The big question in serverless design is how do you know your team is doing it correctly? Serverless can feel fuzzy, and best practices don't feel so obvious. The repercussions of an inexperienced team can lead to project deadlines being missed, your system randomly breaking without the team understanding why and security risks that can't easily be mitigated. The good news is that there are some fundamental principles that can help you navigate your journey.
Principle 1: Use a serverless framework
While your IT team could manually deploy all of their components in aws, or use terraform or cloudformation, the amount of knowledge and groundwork to make it work can be daunting. Instead, use a framework like AWS SAM and the Serverless Framework. These frameworks provide better development and deployment experiences for your IT team, and simplify the concepts like security that are underlying concepts in AWS.
If you want to jumpstart your team in these frameworks, there are also tools out there like Stackery, which simplify creating resources the programming templates to dragging, dropping and connecting AWS resources visually. Stackery also has the benefit that they cover four aspects of your software development life cycle: Environment Setup/Configuration, Deployment (CICD capabilities), Design Documentation (Visualization) and local development/debugging.
Principle 2: Use services, not code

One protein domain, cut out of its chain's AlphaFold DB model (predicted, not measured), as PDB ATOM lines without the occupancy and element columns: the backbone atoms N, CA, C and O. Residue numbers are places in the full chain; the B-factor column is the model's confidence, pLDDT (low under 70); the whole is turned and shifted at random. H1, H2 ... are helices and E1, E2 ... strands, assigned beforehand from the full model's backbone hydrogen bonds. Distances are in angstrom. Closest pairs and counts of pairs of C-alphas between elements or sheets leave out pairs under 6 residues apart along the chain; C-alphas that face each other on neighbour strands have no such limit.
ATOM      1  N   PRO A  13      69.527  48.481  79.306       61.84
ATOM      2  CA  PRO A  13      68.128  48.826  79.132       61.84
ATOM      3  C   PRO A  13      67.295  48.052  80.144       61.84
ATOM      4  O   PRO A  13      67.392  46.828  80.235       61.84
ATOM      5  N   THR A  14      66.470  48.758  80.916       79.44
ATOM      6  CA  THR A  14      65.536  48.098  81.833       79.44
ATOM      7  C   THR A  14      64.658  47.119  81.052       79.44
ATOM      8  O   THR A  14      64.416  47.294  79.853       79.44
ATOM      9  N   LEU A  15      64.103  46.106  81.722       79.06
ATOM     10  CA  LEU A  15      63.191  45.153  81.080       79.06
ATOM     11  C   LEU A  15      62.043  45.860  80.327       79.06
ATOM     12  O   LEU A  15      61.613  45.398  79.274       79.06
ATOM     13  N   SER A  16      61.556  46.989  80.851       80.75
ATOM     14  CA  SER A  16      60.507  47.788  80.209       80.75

Your IT team should only focus on writing components which are specific to how you do business. Instead of writing systems, your teams can use services which solve a lot of the technical computer science technical problems. This means your team starts focusing on combining capabilities of these various services and trim their code down to the logic of how your business operates.
Take, for example, security concerns like SQL Injection, which can wreak havoc on a database. AWS has a component called a Web Application Firewall (WAF) that already has rules to scan for attacks like this and block them. There are components for ensuring that communication to partner's systems will wait for those systems if they go offline. There are even components for permission based access to data through an API. Your IT team can put less effort into programming and more effort into writing new capabilities for your business.
Principle 2.1: Relational databases are an afterthought
While we could consider this an extension of Principle 1, I believe it needs to be emphasized as it's a big departure from what teams are used to. Your team is probably used to writing code for your more traditional databases. When looking at the effort it takes to build, optimize and maintain these databases, we must ask is it worth it for most scenarios.
For most applications, the database is a place to store and retrieve information. Since traditional databases can't store data in the same structure the program uses it, the IT team must write even more code. This is a lot of effort for just storing and retrieving information.
Here's where NoSql databases such as DynamoDB come into play. NoSql databases can store information in the same structure the application creates and uses it in. This reduces the effort the IT team goes through by 30% - 40%. This time gets put back into building business capabilities.
Where you need to perform ad hock queries against data for business intelligence reason, consider using your data warehouse. DynamoDB streams can propagate data real time to data warehouses, allowing your data warehouse to provide insights and analysis to information that is in flight. This approach converts the data once, with the consumer being a relational engine, rather than requiring applications to perform the conversion in order to use the data.
Principle 3: Immediate processing unless impossible